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5

I think, not 100% sure that this was the real reason the WP developers took this approach, but common sense tells me that serialize preserves the variable types and have a mini built in error detection, and json stores only string values { key : value }, so when you go back to PHP you will have to guess the format, or make a parser for it. This will force ...


4

Yes, do an INNER JOIN, something like this should work: $values = $wpdb->get_col($wpdb->prepare(" SELECT meta_value FROM $wpdb->postmeta INNER JOIN $wpdb->posts {$wpdb->posts}.ID = {$wpdb->postmeta}.post_id WHERE meta_key= %s AND {$wpdb->posts}.post_status='publish'" ,$metakey )); I changed ...


2

I am tempted to close this as "subject to opinion" but I think there are a couple of good answers to the question. I am going to go with "history". 1) json_encode is relatively new in PHP core. json_encode (PHP 5 >= 5.2.0, PECL json >= 1.2.0) json_encode — Returns the JSON representation of a value ...


2

JSON encoding was introduced in PHP 5.2, WordPress is way older, and it was born (and designed for) PHP 4. Data serialization is a pervasive thing in WordPress, so moving from PHP serialization to JSON encoding would mean a huge backward compatibility problem, and if I know WordPress a little, that will never happen. That said, if you think that JSON ...


2

By get_the_tags() you receive an array of tags attached to the current post. So you could do the following: $tags = get_the_tags(); $tag_ids_to_print = array( 1, 2, 3 ); //List of Tag IDs which you want to be printed $print_tags = array(); if( is_array( $tags ) ){ foreach( $tags as $tag ){ if( in_array( $tag->term_id, $tag_ids_to_print ) ) ...


1

Custom Field Tag filter: You can try the following code snippet to filter tags from a custom field: /** * Support the 'include_tags' custom field (comma seperated tag slugs) * to filter out those tags to display. * * @see http://wordpress.stackexchange.com/a/183929/26350 */ ! is_admin() && add_filter( 'get_the_terms', function( $terms, ...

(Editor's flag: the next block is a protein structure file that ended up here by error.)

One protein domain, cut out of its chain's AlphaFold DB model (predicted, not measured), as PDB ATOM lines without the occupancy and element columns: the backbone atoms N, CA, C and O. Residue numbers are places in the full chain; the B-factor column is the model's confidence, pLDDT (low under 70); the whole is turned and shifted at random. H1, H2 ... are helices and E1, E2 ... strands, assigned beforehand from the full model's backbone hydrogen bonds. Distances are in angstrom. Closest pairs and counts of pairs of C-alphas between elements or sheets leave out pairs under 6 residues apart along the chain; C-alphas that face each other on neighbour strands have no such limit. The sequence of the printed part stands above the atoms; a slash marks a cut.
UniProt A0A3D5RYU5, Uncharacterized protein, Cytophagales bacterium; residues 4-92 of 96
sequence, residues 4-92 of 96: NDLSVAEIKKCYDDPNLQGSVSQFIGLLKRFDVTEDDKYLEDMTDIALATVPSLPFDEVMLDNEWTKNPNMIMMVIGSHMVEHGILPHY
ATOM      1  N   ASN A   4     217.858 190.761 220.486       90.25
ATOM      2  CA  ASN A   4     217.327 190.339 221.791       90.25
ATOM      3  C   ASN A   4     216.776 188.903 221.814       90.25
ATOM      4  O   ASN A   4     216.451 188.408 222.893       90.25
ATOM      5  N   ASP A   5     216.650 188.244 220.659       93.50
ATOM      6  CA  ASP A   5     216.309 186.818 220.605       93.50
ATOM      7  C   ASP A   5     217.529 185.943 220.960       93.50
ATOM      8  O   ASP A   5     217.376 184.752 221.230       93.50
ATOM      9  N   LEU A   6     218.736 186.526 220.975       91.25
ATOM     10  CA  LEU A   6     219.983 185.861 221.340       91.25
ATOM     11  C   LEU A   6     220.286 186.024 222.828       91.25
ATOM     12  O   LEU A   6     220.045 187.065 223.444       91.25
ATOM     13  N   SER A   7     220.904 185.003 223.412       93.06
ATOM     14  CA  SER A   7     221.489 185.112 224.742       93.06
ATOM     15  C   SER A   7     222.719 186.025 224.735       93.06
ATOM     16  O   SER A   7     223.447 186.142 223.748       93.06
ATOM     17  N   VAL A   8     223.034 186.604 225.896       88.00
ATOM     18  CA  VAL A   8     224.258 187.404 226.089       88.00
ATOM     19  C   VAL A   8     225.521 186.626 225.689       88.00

1

It's not possible, you have to store that value separately, and then you'll be able to use it.


1

I would strongly suggest to seperat the products and not to put them all into one array. Or even to create a taxonomy companies, but this is more up to the while design and maybe a bad idea. Nevertheless this is a nice question to solve, so lets play. So, the 'prefix_products' meta key is always an array of products. Now you need all companies, which sell a ...


1

The underscore prefix are private, these meta fields will be hidden and will not be shown as custom fields in the post backend screens. Those meta fields without the underscore prefix are public fields and shows up as custom fields in the post screens


1

If you would have created your own WP_Query, you could have done it this way: <?php $args = array( 'orderby' => 'meta_value_num', 'order' => 'ASC', 'meta_key' => 'price' ); $new_query = new WP_Query( $args ); ?> See the examples in the docs: https://codex.wordpress.org/Class_Reference/WP_Query#Order_.26_Orderby_Parameters ...


1

From what I can tell, this stems from your use of get_post_field(), which is reserved for fields found in the posts table of the database (ie: built-in to WordPress, rather than custom fields). For custom fields you should use get_post_meta().


1

You can also do by this <?php the_post(); if ( is_home() ) { ?> <meta name="description" content="YOUR DESCRIPTION" /> <?php } elseif (is_single()) { ?> <meta name="description" content="<?php the_excerpt(); ?>" /> <?php } ?> this will set different description for home and other.



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